Leading up to today's report, natural gas wholesale contracts declined again on Wednesday, extending Tuesday's plunge of almost 11%, as forecasts of mild weather replaced predictions of severe cold.
Prices dropped by about $0.60 per million BTUs over the past five trading days, primarily as a result of revised weather forecasts calling for unseasonably warmer temperatures over the southern and eastern states beginning next Monday. Until then, colder weather will persist over most of the country. Demand for natural gas is expected to remain high through the weekend, then moderate with the expected warmer temperatures.
Stockpiles have now dropped to 10.9% below their levels of a year ago and 2.3% below the five-year average.
Natural gas for February delivery on the New York Mercantile Exchange shed 6.0 cents, or around 1.83, to $3.267 per million British thermal units. Natural gas wholesale contracts tumbled 39.7 cents, or 10.66%, on Tuesday after updated weather forecasting models pointed to above normal temperatures throughout large portions of the southern and eastern U.S. through January 16, dampening demand for the heating fuel.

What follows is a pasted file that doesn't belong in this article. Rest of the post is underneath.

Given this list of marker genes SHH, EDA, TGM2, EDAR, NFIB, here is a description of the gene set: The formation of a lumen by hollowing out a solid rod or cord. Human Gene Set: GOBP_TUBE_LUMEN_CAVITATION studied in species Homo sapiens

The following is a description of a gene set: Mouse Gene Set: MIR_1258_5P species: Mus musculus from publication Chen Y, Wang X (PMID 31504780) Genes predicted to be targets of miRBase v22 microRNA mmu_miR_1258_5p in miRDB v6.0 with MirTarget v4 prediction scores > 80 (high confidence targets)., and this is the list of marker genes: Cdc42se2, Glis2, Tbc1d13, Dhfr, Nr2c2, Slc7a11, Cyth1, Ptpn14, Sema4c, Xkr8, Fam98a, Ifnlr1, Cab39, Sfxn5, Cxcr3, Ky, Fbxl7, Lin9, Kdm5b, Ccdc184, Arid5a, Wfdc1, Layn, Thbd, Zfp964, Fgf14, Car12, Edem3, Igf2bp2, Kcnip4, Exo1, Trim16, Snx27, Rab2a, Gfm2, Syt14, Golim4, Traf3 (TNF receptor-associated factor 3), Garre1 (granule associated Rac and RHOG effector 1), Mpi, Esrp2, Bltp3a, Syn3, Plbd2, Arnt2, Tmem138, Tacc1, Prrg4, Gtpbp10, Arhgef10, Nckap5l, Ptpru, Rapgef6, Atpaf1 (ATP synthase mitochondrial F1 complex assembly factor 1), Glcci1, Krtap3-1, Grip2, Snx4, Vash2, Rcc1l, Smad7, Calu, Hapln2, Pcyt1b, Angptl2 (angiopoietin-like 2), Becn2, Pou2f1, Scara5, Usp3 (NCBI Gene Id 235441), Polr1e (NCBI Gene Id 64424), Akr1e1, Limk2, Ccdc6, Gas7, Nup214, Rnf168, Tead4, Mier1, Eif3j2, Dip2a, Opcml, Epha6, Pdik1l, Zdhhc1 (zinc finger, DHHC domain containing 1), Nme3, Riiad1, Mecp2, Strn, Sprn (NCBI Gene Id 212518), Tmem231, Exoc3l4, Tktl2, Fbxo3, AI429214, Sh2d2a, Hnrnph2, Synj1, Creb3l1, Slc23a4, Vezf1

About half of U.S. homes use natural gas for heating. Natural-gas markets have been volatile in recent weeks, changing course rapidly in response to shifting outlooks in short-term weather patterns. Natural gas prices rallied to two-year highs at the end of December amid weather forecasts that predicted extreme cold would hit most of the country in January. But the arctic blast is now expected to be briefer than many anticipated, with milder temperatures taking hold in mid-January.
See a recap of previous weeks EIA storage reports here.
EIA Natural Gas Storage Report 01-05-17
Working gas in storage was 3,311 Bcf as of Friday, December 30, 2016, according to EIA estimates. This represents a net decline of 49 Bcf from the previous week. Stocks were 364 Bcf less than last year at this time and 21 Bcf below the five-year average of 3,332 Bcf. At 3,311 Bcf, total working gas is within the five-year historical range.
Analysts expected a draw of approximately -82 bcf. As of 10:32 ET, natural gas futures were trading lower by 2.3% to $3.193.
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Review a recap of previous weeks EIA Natural Gas inventory Reports.
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